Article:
In Which a Discovery is Made That Changes Nothing
“Why not, Lara? Why won't you marry me?”
Lara paused in her regular journey down the alley to turn and fully face the old man squatting outside the ramshackle shed he called a home. She considered his dirty, rag-covered person dispassionately before replying. “Henry. We both know you enjoy the asking, but you enjoy my negative answers more. If I ever said 'yes' you would probably die of shock. Besides, your …” she glanced again at the collection of boards that made up the shack leaning against the castle walls, “domicile … doesn't have room for two.”
Henry's smile showed off his remaining teeth. “I always knew you were a thinker. You're right, my house isn't up to snuff for a bride such as yourself. Perhaps if I expand it a bit, you'll reconsider,” he wheezed out a laugh.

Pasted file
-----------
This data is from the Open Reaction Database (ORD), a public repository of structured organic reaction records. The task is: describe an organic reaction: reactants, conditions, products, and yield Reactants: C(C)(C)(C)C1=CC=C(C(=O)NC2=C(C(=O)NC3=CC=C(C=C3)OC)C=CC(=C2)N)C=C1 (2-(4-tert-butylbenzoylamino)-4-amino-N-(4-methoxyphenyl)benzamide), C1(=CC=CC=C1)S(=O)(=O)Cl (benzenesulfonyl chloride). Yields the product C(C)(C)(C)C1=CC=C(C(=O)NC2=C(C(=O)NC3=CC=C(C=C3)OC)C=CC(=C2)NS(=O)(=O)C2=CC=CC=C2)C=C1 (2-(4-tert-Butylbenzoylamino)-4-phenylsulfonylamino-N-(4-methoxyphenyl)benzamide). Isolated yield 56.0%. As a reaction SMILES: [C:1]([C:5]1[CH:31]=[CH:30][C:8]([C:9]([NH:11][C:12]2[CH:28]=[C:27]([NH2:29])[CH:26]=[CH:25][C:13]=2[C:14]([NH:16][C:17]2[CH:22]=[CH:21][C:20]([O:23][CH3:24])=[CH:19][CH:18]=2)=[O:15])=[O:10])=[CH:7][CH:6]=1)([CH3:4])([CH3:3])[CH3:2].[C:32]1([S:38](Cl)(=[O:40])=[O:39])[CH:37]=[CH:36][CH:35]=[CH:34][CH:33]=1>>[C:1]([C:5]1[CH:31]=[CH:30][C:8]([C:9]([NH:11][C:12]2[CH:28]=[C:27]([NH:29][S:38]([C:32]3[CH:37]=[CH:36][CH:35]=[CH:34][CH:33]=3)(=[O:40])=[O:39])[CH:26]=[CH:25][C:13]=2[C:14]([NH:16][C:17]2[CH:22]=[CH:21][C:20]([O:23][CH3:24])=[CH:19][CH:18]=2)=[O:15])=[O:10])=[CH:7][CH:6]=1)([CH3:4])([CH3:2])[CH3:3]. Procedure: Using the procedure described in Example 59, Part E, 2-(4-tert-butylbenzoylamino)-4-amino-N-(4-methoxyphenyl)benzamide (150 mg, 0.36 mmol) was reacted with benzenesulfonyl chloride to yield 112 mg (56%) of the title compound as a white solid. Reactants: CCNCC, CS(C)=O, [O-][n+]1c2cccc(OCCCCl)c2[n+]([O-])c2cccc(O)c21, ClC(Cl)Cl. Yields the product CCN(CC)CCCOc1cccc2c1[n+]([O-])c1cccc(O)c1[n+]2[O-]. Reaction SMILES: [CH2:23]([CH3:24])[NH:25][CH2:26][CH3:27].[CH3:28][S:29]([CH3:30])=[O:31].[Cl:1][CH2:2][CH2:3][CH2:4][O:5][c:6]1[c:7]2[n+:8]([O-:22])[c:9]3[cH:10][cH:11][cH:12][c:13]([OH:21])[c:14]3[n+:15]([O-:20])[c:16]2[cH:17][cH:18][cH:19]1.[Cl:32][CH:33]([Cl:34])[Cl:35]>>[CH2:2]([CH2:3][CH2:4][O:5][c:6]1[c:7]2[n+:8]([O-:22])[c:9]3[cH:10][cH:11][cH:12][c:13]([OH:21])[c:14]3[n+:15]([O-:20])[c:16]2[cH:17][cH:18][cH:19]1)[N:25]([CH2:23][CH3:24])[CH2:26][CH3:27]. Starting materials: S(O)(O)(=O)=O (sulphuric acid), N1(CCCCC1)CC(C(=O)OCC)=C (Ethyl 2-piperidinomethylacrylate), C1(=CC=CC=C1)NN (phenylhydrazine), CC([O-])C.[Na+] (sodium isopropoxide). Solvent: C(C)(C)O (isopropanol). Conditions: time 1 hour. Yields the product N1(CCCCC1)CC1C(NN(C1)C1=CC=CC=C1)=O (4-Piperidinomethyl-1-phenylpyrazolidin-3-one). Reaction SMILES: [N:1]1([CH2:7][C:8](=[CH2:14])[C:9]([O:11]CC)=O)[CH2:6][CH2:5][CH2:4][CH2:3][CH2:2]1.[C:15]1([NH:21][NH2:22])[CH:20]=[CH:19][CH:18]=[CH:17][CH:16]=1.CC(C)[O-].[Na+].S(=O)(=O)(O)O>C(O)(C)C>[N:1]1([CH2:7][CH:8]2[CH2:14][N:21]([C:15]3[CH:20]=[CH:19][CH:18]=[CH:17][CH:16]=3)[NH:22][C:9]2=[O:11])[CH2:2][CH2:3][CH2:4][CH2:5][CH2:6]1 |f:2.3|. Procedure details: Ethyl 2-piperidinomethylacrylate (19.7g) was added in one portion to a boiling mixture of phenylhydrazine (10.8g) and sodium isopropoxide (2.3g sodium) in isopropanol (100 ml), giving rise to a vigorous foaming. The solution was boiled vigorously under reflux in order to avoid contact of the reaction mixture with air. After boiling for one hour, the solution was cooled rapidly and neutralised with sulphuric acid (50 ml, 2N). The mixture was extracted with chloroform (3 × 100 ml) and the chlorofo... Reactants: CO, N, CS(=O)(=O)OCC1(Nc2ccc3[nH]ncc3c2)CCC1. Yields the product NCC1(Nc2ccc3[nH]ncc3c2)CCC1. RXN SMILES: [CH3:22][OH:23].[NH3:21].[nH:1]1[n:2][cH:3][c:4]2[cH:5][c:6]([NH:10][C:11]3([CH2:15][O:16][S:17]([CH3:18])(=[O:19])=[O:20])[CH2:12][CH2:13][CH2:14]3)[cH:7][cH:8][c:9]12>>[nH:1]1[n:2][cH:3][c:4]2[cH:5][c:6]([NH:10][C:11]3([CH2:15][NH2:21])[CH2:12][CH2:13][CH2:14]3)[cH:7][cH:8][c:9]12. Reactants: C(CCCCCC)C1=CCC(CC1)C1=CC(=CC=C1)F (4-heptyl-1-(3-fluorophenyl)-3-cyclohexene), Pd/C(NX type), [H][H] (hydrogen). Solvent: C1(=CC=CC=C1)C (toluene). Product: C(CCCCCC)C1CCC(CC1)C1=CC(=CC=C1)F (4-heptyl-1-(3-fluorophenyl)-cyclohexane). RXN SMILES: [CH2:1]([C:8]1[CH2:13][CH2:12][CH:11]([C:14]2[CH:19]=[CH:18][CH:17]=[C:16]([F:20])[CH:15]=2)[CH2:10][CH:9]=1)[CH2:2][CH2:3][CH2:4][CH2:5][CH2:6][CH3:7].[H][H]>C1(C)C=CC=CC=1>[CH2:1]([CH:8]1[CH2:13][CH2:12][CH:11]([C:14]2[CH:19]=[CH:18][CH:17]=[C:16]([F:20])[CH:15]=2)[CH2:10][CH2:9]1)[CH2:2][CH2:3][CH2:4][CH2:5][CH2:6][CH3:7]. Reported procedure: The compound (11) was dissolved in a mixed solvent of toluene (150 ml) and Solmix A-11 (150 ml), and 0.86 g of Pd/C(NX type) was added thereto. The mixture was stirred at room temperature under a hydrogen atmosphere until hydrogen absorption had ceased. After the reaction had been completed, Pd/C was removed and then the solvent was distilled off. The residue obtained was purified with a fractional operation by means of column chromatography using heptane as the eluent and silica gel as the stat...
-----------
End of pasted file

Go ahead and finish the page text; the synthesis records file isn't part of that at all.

Lara gave him a brief, closed-lip smile as she turned back toward the end of the alley. As she walked over and around piles of debris and puddles of muck leftover from last night’s storm, Henry called out once more, “I'll wear you down yet, my beautiful princess!”
Lara snorted. Oh yes, I am quite similar to a princess. After all, princesses are female. And work in castles. Though saying she worked at the castle might be a stretch of the truth as she technically worked outside it. Lara did work for the castle though.
Unlike most castles in their part of the world, the palace of Basindal did not have any area inside the castle itself for any sort of dish cleaning. Instead, the scullery was outside of the kitchens proper, down two flights of stairs, and a bit to the left. For whatever reason, the original builders neglected to include sufficient space for an operational kitchen. Perhaps they had never been in one before and didn't think to consult a cook. As a result, food prep was allowed to remain indoors while pan scrubbing was moved out and down. Dirty dishes, pots, and pans left the kitchen via a large window and a series of platforms and pulleys. Clean implements were returned using a similar, but separate, system. Lara worked in the scullery based at the bottom of this arrangement.